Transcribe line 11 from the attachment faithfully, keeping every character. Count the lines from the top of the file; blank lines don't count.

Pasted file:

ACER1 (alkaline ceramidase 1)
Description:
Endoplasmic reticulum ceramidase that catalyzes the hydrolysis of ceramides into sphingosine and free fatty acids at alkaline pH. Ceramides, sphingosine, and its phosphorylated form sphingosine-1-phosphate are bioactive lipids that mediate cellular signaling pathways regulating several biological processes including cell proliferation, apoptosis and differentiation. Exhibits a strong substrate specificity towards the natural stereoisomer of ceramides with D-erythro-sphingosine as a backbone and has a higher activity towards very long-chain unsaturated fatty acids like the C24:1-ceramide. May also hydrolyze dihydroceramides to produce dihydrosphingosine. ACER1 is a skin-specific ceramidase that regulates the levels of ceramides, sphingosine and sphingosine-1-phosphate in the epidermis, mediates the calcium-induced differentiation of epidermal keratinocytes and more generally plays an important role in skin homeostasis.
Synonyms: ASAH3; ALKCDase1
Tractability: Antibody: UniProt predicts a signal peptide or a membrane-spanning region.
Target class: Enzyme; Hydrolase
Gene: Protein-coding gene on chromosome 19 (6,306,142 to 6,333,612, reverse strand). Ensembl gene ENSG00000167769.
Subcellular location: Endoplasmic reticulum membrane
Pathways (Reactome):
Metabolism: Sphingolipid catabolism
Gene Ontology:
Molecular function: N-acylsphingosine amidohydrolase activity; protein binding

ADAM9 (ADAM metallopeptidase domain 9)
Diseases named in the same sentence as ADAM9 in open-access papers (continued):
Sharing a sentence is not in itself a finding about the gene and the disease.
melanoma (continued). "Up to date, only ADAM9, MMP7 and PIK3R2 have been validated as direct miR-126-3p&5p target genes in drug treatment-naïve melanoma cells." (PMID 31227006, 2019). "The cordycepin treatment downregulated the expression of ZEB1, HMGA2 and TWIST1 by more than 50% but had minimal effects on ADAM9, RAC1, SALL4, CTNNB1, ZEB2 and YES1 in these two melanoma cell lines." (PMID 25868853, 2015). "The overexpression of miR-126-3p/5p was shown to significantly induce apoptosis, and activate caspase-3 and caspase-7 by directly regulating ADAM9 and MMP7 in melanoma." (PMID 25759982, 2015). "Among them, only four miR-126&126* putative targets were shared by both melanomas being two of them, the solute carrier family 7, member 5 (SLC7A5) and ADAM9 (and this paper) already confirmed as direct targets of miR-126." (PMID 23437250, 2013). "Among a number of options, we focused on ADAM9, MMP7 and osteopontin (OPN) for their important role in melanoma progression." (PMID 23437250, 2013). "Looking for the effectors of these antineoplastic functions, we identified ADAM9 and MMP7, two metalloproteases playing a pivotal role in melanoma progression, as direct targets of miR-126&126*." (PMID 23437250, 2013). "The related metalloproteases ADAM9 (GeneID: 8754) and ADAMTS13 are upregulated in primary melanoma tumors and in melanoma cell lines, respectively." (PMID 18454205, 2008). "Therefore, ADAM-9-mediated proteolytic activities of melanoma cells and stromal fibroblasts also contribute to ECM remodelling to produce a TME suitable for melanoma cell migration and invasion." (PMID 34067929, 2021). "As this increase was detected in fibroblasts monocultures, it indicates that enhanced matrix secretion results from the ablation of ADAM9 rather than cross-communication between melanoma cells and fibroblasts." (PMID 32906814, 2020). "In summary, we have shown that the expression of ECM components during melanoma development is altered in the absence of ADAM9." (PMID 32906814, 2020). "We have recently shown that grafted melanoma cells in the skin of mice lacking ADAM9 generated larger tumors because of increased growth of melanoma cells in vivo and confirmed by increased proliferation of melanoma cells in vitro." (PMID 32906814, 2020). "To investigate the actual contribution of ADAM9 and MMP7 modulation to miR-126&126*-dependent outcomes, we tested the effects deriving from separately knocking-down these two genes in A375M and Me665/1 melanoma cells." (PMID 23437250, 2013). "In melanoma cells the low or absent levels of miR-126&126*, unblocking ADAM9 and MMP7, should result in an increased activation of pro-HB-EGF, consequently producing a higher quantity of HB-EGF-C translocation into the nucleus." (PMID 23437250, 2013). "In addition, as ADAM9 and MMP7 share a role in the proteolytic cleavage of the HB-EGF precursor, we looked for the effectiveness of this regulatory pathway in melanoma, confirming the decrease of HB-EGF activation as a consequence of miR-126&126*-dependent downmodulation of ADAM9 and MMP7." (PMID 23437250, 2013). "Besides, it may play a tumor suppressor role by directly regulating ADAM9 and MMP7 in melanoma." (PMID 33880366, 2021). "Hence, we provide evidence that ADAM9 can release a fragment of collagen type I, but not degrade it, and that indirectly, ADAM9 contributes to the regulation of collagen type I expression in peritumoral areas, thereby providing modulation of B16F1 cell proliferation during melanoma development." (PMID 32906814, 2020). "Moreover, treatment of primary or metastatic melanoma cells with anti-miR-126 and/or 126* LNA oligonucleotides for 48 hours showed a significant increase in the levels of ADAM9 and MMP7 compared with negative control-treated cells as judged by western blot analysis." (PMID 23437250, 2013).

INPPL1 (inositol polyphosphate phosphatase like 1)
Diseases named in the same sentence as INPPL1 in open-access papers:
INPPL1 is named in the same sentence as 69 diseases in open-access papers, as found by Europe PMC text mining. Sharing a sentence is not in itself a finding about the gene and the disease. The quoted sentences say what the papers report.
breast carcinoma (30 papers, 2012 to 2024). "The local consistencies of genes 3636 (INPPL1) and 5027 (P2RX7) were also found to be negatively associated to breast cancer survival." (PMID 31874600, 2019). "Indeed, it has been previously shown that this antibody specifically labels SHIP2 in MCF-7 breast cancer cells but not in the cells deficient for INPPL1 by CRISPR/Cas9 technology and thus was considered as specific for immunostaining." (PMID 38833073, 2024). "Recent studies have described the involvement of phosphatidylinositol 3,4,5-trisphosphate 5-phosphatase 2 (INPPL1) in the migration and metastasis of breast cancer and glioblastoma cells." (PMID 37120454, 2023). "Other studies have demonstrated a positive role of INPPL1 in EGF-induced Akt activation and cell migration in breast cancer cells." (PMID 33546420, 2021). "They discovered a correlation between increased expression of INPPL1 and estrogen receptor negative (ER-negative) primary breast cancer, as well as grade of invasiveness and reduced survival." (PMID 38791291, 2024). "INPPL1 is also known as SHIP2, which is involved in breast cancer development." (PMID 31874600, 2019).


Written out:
Gene Ontology: